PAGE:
Do Hospital Standardized Mortality Ratios Measure Patient Safety? HSMRs in the Winnipeg Regional Health Authority

Division of Research and Applied Learning, Winnipeg Regional Health Authority, Department of Community Health Sciences, University of Manitoba.
HealthcarePapers 02/2008; 8(4):8-24; discussion 69-75. DOI: 10.12927/hcpap.2008.19972
Source: PubMed


The Canadian Institute for Health Information began publishing hospital standardized mortality ratio (HSMR) data for select Canadian hospitals in November 2007. This paper describes the experience of the Winnipeg Regional Health Authority in assessing the validity of the HSMR through statistical analysis, coding definitions and chart audits. We found a lack of empirical evidence supporting the use of the HSMR in measuring reductions in preventable deaths. We also found that limitations in standardization as well as differences in palliative care coding and place of death make inter-facility comparisons of HSMRs invalid. The results of our chart audit show that the HSMR is not a sensitive measure of adverse events as defined by "unexpected death" in the Canadian Adverse Events Study. It should not be viewed as an important indicator of patient safety or quality of care. We discuss the cumulative sum statistic as an alternative to the HSMR in monitoring in-hospital mortality.

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    • "Patient mortality is widely used, as the data are regularly available in administrative data bases. However, recent studies suggest that patient mortality, as currently used, was not a reliable indicator, largely because there was not sufficient attention paid to variations in case mix which limited standardisation (Gorton et al., 2005; Penfold et al., 2008). Preuss (2003) used hospital medication errors as the measure of quality of care, and found that increased employee knowledge directly impacted on decreasing medication errors. "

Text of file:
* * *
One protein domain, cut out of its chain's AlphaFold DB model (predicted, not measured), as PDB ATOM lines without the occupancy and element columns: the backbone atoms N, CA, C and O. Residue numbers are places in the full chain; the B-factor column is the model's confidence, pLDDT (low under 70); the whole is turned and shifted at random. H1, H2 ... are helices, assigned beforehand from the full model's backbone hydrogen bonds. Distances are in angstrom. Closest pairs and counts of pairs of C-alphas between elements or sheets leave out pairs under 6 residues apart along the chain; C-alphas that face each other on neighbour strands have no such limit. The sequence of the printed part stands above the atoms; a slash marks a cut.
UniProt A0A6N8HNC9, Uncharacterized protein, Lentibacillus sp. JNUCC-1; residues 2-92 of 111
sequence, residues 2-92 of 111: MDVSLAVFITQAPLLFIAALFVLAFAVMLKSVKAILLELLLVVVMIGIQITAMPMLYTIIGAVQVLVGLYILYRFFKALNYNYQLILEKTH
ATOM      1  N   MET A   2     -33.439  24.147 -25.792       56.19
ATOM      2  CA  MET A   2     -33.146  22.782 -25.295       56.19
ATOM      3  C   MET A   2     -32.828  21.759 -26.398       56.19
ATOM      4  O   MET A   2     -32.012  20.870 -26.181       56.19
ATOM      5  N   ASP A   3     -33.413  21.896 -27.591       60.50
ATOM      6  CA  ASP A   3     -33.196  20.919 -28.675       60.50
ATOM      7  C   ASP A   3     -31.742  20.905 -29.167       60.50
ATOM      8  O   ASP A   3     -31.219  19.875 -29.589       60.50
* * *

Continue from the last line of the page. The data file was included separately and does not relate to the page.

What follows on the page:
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    ABSTRACT: Objective: Recent health system enquiries and commissions, including the National Health and Hospital Reform Commission, have promoted clinical engagement as necessary for improving the Australian healthcare system. In fact, the Rudd Government identified clinician engagement as important for the success of the planned health system reform. Yet there is uncertainty about how clinical engagement is understood in health policy and management. This paper aims to clarify how clinical engagement is defined, measured and how it might be achieved in policy and management in Australia. Methods: We review the literature and consider clinical engagement in relation to employee engagement, a defined construct within the management literature. We consider the structure and employment relationships of the public health sector in assessing the relevance of this literature. Conclusions: Based on the evidence, we argue that clinical engagement is similar to employee engagement, but that engagement of clinicians who are employees requires a different construct to engagement of clinicians who are independent practitioners. The development of this second construct is illustrated using the case of Visiting Medical Officers in Victoria. Implications: Antecedent organisational and system conditions to clinical engagement appear to be lacking in the Australian public health system, suggesting meaningful engagement will be difficult to achieve in the short-term. This has the potential to threaten proposed reforms of the Australian healthcare system.
    No preview · Article · Oct 2012 · Australian health review: a publication of the Australian Hospital Association
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    • "For studies in health care, quality of care is suggested as a relevant performance measure and has been measured as patient mortality, reduction in adverse events (most commonly impact on medication errors), patient satisfaction, and as a specific clinical outcome. Recent studies have suggested that patient mortality, as currently used, was not a reliable indicator, largely because insufficient attention is paid to variations in case mix which limited standardisation (Penfold et al., 2008, Gorton et al., 2005). Similarly hospital medication errors and other adverse events have been used as a measure of quality of care (Preuss, 2003), but studies have identified substantial underreporting of adverse events (Uribe et al., 2002), suggesting that it may not be a robust measure of quality of care. "
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    • "Indeed, the Canadian Institute for Health Information adopted HSMR analysis as recently as 2005 in order to drive their patent safety and improvement agenda.22 Certainly, the HSMR has its detractors and indeed many researchers do not consider the HSMR to be a suitable measure of, or surrogate marker for, patient safety.23 The pitfalls of HSMR analysis include the possibility for administrative errors such as miscoding and the possibility of missing data. "
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